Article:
AuthorBopp, James, Jr.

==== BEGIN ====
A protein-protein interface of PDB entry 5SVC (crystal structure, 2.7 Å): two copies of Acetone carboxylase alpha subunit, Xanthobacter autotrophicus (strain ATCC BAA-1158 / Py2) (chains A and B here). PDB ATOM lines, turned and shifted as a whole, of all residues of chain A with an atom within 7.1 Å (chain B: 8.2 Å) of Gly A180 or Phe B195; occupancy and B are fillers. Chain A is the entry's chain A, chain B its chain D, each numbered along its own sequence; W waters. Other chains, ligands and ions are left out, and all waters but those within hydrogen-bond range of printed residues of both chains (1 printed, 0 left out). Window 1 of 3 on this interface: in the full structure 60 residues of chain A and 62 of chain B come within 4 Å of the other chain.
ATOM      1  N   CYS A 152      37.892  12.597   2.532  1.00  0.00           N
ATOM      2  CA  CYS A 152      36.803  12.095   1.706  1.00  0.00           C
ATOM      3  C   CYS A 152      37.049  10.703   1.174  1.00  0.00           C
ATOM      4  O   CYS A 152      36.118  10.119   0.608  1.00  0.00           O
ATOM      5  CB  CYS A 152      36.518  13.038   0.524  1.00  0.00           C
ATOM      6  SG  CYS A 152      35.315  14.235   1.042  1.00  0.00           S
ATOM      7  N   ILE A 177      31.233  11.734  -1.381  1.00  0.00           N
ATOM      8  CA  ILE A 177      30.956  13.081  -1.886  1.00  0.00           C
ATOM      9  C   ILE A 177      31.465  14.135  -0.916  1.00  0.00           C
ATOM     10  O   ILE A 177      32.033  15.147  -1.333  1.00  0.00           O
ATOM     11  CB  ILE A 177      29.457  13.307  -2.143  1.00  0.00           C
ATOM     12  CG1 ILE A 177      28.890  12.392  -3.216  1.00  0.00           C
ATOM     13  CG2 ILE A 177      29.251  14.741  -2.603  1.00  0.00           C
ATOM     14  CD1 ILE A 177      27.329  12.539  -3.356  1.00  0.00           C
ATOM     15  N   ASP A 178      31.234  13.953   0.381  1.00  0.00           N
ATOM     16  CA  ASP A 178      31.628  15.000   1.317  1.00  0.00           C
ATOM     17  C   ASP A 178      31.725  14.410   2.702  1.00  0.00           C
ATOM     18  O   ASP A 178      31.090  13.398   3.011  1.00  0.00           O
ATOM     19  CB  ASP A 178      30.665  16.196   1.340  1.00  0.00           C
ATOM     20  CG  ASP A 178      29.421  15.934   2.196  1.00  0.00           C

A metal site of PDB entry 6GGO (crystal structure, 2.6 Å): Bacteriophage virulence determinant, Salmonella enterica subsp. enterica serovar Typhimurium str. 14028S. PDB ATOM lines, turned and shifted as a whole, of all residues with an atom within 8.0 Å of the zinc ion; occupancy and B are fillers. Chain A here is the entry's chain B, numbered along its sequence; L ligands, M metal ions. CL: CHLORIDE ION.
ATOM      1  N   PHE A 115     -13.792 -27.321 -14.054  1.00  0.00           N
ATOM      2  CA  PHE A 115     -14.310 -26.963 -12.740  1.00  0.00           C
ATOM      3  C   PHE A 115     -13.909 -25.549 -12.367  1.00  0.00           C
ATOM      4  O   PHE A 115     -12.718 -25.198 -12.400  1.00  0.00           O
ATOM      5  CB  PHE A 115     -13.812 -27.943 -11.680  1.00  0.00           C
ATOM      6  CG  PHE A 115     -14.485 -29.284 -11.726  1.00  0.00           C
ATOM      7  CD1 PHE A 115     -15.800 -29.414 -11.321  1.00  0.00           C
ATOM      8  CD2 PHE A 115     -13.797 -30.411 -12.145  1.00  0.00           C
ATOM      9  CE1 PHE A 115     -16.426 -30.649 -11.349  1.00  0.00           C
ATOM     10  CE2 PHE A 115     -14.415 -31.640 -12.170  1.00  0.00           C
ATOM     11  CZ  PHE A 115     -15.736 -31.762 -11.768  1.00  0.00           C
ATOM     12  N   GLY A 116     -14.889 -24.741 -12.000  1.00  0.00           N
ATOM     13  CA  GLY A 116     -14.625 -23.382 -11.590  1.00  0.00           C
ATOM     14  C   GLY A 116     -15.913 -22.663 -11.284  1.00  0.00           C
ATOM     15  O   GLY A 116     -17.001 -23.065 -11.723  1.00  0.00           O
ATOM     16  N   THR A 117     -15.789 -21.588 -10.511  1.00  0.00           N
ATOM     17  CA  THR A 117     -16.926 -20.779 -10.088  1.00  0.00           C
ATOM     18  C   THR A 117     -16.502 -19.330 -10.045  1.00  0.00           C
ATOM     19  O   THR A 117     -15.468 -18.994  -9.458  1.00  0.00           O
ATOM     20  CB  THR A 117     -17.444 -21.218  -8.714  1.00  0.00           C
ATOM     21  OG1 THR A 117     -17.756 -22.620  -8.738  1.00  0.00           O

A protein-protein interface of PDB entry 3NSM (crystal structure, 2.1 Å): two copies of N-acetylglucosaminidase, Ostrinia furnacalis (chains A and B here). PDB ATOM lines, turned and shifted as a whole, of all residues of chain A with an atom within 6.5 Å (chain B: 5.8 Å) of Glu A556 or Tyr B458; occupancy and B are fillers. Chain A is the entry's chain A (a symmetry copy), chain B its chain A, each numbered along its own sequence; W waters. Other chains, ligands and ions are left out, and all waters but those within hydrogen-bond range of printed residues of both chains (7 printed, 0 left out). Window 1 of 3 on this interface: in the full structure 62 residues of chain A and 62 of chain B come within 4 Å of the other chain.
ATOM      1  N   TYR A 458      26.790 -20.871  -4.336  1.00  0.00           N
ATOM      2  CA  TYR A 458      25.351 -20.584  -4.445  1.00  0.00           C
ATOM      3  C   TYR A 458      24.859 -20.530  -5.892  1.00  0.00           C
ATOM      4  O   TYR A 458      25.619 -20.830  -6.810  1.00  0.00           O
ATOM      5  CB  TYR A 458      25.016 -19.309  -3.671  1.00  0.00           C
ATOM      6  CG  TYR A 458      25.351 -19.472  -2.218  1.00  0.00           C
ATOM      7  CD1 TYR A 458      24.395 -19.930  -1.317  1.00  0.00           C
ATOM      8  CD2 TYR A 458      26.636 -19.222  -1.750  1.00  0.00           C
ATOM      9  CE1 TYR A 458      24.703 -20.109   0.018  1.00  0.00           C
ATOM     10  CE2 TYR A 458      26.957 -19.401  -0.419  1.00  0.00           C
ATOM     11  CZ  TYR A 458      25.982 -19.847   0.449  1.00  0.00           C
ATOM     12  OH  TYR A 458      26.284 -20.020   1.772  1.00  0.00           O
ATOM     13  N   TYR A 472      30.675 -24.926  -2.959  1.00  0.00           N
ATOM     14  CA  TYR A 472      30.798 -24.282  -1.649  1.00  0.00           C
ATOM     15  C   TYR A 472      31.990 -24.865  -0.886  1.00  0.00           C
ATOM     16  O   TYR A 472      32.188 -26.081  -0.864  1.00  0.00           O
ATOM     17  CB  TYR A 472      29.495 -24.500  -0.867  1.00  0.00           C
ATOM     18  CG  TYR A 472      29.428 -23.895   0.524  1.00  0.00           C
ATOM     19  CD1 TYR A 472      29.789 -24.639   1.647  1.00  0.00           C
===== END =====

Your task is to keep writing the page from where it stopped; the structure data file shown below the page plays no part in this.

The featured article in this edition of Issues in Law & Medicine, by professor Raphael Cohen-Almagor, D.Phil., provides a critical review of euthanasia policy and practice in Belgium. The article opens with some background information and context of the legalization of euthanasia in Belgium. It discusses the Belgian law, its interpretation and implementation, and the major developments and controversies since it was legalized. Dr. Almagor expresses several concerns about the law in Belgium, including (1) euthanasia is not limited to people who are terminally ill, and may be applied to people with chronic degenerative diseases, or simply tired of life; (2) studies show that ending the life of patients without request is more common than euthanasia; (3) terminal sedation is practiced without request of the patient; (4) physicians may suggest euthanasia to their patients, which may result in patient's feeling undue pressure to acquiesce to euthanasia; (5) the required consultation with a second physician may be more of a quid pro quo arrangement (I'll approve euthanasia for your patients, if you approve it for mine), rather than being any objective examination and independent assessment of the patient's qualification for euthanasia; (6) euthanasia suppresses interest in developing palliative care solutions for these patients; (7) once legalized, the practice of euthanasia is extended to patients with dementia and newborns who are not capable of consent; and (8) there is no comprehensive monitoring of lethal drugs provided by pharmacists to patients for use in euthanasia. Dr. Almagor concludes that further safeguards against abuse should be studied and...

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